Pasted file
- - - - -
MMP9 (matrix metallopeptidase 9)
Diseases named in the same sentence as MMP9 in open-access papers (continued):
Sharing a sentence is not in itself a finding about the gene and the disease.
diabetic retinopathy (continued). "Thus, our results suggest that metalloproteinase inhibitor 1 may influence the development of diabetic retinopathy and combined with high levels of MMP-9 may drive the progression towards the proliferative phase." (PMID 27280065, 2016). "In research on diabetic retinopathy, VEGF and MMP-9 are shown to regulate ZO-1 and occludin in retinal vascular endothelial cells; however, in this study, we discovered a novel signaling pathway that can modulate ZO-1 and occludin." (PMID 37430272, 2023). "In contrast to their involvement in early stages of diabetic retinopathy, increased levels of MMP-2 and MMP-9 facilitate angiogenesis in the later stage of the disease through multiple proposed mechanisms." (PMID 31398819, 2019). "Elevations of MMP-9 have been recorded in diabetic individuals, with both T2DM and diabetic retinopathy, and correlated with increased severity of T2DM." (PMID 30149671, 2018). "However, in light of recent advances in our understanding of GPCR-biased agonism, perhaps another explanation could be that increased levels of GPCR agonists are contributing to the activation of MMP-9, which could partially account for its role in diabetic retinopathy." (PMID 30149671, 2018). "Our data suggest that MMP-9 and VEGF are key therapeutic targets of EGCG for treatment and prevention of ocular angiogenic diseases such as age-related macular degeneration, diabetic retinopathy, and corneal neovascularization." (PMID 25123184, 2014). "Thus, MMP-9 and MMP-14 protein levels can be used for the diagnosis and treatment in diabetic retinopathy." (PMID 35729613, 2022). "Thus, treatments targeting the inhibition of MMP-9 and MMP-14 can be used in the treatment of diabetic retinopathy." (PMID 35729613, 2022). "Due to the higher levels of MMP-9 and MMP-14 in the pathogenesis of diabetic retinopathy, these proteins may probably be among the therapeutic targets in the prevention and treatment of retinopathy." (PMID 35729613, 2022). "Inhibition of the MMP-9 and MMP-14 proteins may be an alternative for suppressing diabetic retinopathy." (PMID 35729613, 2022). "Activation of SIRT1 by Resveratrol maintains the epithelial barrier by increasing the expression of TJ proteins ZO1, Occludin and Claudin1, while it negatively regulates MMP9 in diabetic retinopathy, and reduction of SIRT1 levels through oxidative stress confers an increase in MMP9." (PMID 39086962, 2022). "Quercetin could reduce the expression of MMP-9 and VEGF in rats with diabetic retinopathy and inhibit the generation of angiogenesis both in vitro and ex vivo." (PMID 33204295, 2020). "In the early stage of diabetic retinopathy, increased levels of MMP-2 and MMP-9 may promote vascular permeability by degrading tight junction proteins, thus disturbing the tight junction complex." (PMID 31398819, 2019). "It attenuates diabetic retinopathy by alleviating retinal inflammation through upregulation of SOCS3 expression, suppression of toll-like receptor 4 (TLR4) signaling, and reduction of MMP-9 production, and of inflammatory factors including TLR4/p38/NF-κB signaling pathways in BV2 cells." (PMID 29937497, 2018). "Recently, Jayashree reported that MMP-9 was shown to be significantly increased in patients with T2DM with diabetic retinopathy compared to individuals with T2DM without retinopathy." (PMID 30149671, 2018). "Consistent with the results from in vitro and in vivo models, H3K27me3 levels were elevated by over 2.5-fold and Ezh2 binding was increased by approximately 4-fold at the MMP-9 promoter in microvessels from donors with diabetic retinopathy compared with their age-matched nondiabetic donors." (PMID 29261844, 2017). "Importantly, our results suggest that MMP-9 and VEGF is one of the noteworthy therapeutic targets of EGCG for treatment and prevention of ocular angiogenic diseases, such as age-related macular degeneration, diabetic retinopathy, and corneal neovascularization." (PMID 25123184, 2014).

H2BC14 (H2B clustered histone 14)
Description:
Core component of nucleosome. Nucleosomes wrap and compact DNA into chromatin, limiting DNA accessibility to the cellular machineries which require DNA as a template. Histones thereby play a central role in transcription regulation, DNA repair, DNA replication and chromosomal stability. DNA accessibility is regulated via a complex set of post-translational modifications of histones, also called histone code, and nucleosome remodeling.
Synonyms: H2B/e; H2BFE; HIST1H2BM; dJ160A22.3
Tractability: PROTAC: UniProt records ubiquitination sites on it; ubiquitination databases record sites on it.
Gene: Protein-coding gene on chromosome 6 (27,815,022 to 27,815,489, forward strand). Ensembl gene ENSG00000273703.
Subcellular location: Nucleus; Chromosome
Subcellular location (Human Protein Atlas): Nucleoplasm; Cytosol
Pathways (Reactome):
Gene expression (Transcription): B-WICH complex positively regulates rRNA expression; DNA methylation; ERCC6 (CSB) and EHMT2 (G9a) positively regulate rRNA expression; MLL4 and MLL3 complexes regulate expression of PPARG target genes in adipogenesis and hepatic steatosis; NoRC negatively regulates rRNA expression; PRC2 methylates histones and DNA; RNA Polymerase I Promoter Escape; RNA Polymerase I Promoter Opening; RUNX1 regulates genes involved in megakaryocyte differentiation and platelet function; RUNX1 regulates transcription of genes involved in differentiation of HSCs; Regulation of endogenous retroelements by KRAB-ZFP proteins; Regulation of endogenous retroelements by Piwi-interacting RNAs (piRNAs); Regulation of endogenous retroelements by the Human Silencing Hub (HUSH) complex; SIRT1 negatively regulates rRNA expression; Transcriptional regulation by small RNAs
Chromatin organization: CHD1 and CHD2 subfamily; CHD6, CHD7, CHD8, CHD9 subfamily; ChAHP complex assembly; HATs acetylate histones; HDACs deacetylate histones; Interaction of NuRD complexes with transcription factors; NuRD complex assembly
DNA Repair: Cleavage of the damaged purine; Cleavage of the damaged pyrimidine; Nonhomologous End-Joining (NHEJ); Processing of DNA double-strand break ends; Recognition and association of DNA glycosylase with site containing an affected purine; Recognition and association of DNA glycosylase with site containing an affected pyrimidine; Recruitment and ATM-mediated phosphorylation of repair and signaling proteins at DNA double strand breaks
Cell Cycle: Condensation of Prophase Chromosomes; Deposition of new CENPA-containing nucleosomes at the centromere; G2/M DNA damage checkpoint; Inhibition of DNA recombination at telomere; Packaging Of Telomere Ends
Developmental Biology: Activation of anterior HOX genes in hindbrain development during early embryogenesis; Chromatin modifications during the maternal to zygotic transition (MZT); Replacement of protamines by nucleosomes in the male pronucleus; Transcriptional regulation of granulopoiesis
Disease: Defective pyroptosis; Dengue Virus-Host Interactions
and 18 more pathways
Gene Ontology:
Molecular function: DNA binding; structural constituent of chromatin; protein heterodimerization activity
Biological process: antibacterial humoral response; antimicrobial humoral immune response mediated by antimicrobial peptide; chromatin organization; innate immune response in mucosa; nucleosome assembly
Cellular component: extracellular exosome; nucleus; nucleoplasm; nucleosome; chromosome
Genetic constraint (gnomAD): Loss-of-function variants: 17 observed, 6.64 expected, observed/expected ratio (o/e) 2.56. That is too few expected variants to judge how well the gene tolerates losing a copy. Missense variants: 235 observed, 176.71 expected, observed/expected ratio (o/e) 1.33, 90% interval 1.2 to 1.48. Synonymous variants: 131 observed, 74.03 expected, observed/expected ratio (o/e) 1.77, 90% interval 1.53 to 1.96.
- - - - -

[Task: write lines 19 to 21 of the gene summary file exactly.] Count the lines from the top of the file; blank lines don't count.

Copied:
Disease: Defective pyroptosis; Dengue Virus-Host Interactions
and 18 more pathways
Gene Ontology: